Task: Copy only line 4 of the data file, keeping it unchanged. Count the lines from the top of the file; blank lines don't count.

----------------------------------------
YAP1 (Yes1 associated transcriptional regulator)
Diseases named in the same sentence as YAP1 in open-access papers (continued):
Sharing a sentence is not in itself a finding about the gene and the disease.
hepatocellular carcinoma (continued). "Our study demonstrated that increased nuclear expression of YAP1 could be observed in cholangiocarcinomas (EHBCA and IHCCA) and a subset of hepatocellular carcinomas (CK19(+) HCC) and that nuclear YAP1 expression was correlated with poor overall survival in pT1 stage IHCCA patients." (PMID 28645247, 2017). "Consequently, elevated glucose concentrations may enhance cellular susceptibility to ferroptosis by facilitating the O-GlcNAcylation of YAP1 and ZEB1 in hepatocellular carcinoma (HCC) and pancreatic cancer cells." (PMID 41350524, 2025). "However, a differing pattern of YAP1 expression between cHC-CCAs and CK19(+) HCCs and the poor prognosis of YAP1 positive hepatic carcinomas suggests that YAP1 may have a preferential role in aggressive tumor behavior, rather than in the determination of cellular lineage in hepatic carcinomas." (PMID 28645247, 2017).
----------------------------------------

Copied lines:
hepatocellular carcinoma (continued). "Our study demonstrated that increased nuclear expression of YAP1 could be observed in cholangiocarcinomas (EHBCA and IHCCA) and a subset of hepatocellular carcinomas (CK19(+) HCC) and that nuclear YAP1 expression was correlated with poor overall survival in pT1 stage IHCCA patients." (PMID 28645247, 2017). "Consequently, elevated glucose concentrations may enhance cellular susceptibility to ferroptosis by facilitating the O-GlcNAcylation of YAP1 and ZEB1 in hepatocellular carcinoma (HCC) and pancreatic cancer cells." (PMID 41350524, 2025). "However, a differing pattern of YAP1 expression between cHC-CCAs and CK19(+) HCCs and the poor prognosis of YAP1 positive hepatic carcinomas suggests that YAP1 may have a preferential role in aggressive tumor behavior, rather than in the determination of cellular lineage in hepatic carcinomas." (PMID 28645247, 2017).